Everything You Never Wanted to Know About Lids and Bricks

To begin, this is the top side of the LSA supercharger:
The square area in the middle has a gasket that seals it to the intercooler brick inside the lid, the hot air enters the lid through the triangular opening through which you see the rotors, goes through the intercooler brick where it transfers heat into the coolant to be carried out and cooled by the heat exchanger.
This is the inside of the OEM CTS-V lid:
 
and this is that of the ZL1 Lid:
CTS-V brick vs ZL1 brick (both reinforced):
 

The ZL1 cover itself is a different design with a hump in the middle and smooth inside directing airflow into the runners vs the webbing inside the CTS-V lid.

 

As for the bricks, the CTS-V brick is thicker and has the mounting brackets on the sides in the way of airflow.

 

The intercooler consists of two cores, the coolant enters the bottom port, goes through one core, turns around in the end tank and goes through the other core before exiting through the top port.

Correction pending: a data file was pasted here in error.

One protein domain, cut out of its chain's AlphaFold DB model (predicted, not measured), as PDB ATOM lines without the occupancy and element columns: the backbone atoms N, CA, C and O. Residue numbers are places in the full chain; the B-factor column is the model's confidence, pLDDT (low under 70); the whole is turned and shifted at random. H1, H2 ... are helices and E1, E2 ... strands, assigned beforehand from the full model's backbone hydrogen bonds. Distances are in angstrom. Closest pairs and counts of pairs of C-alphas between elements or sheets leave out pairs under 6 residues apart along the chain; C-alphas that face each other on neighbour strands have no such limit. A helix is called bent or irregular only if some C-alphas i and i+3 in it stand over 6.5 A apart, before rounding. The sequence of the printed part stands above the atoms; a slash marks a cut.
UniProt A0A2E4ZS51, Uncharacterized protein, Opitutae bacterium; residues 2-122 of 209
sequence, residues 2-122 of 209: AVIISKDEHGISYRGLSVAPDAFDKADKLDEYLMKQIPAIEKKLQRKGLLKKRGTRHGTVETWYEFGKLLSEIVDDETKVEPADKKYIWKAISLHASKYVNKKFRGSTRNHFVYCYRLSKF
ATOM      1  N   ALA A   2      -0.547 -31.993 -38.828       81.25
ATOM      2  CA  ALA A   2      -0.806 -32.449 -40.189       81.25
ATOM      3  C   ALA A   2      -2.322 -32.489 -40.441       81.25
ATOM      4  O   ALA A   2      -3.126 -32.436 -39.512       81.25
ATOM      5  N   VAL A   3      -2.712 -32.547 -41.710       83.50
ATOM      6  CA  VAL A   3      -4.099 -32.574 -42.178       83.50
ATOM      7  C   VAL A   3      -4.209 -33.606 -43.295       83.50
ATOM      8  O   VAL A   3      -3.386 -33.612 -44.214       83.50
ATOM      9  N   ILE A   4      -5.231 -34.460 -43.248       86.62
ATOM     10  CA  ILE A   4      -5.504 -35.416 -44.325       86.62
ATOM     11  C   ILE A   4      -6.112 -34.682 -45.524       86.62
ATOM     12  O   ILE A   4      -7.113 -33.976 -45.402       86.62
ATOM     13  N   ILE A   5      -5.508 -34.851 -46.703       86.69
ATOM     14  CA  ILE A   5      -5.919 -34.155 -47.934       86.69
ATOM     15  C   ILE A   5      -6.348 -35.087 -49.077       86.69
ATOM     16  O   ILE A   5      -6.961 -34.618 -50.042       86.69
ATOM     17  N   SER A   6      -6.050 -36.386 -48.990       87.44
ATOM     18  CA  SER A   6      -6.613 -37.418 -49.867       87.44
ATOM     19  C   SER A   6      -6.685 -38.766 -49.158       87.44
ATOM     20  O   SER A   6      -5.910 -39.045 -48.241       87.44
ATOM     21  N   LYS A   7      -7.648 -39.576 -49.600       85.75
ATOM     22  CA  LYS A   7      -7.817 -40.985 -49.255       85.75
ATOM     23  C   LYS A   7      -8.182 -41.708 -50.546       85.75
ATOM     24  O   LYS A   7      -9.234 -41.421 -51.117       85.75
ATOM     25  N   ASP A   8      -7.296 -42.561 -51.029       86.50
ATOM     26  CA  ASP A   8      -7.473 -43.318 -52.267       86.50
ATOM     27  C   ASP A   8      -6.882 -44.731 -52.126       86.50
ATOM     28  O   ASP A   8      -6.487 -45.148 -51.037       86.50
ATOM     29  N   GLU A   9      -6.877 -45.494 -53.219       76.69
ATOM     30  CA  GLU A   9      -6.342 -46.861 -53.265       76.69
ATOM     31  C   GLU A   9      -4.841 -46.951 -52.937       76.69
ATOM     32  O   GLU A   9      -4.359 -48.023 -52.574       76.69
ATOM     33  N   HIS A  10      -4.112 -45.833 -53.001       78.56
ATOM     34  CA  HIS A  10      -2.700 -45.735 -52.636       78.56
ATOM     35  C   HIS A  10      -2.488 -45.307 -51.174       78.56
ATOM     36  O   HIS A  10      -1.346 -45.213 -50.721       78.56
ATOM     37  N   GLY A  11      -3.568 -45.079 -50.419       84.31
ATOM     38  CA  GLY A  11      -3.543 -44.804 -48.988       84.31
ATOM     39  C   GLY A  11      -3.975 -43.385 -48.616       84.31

The coolant inside the intercooler brick isn’t pressurized while the air inside the lid reaches positive boost pressure. This pressure differential causes the intercooler end tank to collapse and restrict flow.

This is a cutaway of a collapsed intercooler brick where you can see where the end tank will actually block the flow:
What does this cause? Here is a photo of the return flow into a trunk tank through a collapsed intercooler vs a straight one on the same car on the same day:

At what boost level does this happen?

 

Here is an example of a collapsed CTS-V brick from a car that was stock:

And another from a 2.55” upper pulley car:

What about the ZL1 lid? It is stronger due to a different location of the mounting brackets giving extra thickness to the sides of the end tank.

 

However, here is an example from a car that was running maybe 12psi for about 2k miles:

And another from a slightly higher boost level:

CTS-V Bricks With Fin Damage

Something we see quite a bit with CTS-V bricks is fin damage caused by heat and air flow. This is something we have yet to see with a ZL1 brick likely due to the higher fin density and better brazing

 
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